Reward-based trainer

I am a reward-based trainer, which means I work hard to teach an animal what to do by using positive reinforcement. This is usually food, but will also be toys, games, activity, praise, scratches, togetherness and environmental stimuli like sniffs or things to watch. I want to reward animals for doing the right thing, so that I don’t have to correct them for getting it wrong. Animals have an amazing capacity to learn: it’s up to us to help them live their best life.


I am also a behaviourist, which means I take into consideration the animal’s environment; sleeping and resting areas; food; enrichment; friends; schedules and routines; and their relationships with everyone they have contact with. This is a holistic way of looking at problems. I recommend a vet check first for any new or worrying behaviours, especially if it involves aggression. Pain and illness need to be treated first before a behaviour problem can be worked on – and if a medical problem is resolved, often the behaviour issues will be resolved too.


I always think the best of an animal, and have a strong sense of empathy which allows me to see past the issues, and connect with them at a deeper level. I don’t believe animals have to submit to us, and I don’t believe we have to be the boss/ alpha/ dominant. It’s true that we need to be responsible for their behaviour, and teach them good behaviours and boundaries, but this doesn’t have to be strict adherence to a set of rules that give humans power over animals just because we can. I believe we can work in a partnership. I acknowledge that this takes time, commitment and communication to develop. We should accept this, and take the time it takes, without seeking faster methods which would be to the detriment of our pets. I do not use ‘quick-fixes’ as they do not address the underlying issues. I think that there is enough evidence (both scientific and anecdotal) to show that animals have complex social and emotional lives, just like us. We can help them to cope, or we can make things worse and more stressful for them. When animals are ‘naughty’ it’s usually because they are confused about what’s being asked of them; because they are not being listened to or treated fairly; because they are scared or in pain; or because a need has not been met.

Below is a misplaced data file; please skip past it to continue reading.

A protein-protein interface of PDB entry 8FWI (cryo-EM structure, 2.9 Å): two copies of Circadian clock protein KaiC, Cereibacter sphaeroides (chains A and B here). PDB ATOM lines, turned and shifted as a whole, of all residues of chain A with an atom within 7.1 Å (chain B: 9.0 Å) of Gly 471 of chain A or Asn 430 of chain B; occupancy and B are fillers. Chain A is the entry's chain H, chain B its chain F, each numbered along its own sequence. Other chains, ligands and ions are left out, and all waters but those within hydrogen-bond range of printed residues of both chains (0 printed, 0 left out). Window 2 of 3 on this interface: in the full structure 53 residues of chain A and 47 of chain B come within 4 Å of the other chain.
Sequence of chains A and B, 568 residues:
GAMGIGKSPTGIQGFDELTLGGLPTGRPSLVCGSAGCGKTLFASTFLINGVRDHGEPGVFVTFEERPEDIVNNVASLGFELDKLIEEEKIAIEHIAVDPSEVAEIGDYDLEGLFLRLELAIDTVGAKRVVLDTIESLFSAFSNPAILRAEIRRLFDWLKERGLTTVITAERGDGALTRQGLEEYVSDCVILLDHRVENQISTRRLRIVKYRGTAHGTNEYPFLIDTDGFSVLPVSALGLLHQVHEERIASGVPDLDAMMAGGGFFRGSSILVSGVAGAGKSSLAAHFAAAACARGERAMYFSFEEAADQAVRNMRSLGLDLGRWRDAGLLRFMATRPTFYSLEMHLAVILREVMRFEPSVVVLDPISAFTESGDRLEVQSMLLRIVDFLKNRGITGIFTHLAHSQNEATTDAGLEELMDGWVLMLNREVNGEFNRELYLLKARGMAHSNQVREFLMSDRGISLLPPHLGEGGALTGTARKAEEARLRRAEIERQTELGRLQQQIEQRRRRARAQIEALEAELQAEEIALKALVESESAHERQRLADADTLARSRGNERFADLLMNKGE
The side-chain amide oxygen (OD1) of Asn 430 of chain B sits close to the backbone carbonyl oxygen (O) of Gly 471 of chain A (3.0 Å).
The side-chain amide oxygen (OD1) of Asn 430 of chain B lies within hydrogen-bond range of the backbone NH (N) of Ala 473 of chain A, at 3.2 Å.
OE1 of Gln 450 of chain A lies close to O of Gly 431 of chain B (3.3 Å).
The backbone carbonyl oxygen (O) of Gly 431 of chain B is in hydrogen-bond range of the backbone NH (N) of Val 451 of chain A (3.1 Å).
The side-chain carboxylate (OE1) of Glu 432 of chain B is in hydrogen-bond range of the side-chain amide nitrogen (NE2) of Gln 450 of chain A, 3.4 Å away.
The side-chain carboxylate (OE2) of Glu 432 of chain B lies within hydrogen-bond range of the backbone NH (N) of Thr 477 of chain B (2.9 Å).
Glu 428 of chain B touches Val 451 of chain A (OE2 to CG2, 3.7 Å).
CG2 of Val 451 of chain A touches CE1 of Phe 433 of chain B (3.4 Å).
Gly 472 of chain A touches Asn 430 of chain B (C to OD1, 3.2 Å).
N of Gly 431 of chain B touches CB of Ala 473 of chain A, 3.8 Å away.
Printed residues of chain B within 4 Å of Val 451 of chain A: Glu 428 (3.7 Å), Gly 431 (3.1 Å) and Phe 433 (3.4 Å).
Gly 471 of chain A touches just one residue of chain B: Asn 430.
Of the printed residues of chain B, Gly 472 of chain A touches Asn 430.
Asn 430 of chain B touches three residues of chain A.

Why I don't call myself a force-free trainer

I’m very aware that all training involves a certain amount of unintended or minimally aversive punishment and negative reinforcement. Taking away (or preventing access to) a reward is punishment; using a no-reward marker or a firm ‘no’, ‘off’ or ‘leave’ vocal cue is punishment; and using (even the gentlest) collars/ leads/ harnesses/ head halters can result in punishment or negative reinforcement. Because I use all these things, I do not call myself a force-free or positive-only trainer.

But I do concentrate on rewards, and on teaching an animal what to do.

I don’t rely on (or rush to use) punishment and negative reinforcement to change an animal’s behaviour. Although punishment stops a behaviour, it works by suppressing it through the use of fear, pain or discomfort. I don’t want to put an animal through that experience if I can train them using rewards.

I believe it’s important to always ask what an animal can be trained to do, rather than trying to stop bad behaviour. Prevention and management are also important, to give training chance to catch up with real life. I recommend the use barriers such as baby gates, partly as protected contact for unsafe behaviours, but also to help teach stay or settle or coping with separation anxiety, or for toilet training purposes. I prefer owners to use the ‘crate plus pen’ system, which gives puppies and dogs a larger area to be confined in. If only a crate is to be used, I believe it should be the largest possible size for the space available (bed one end, toys and puppy pads the other if necessary).

Helping horses through reward-based training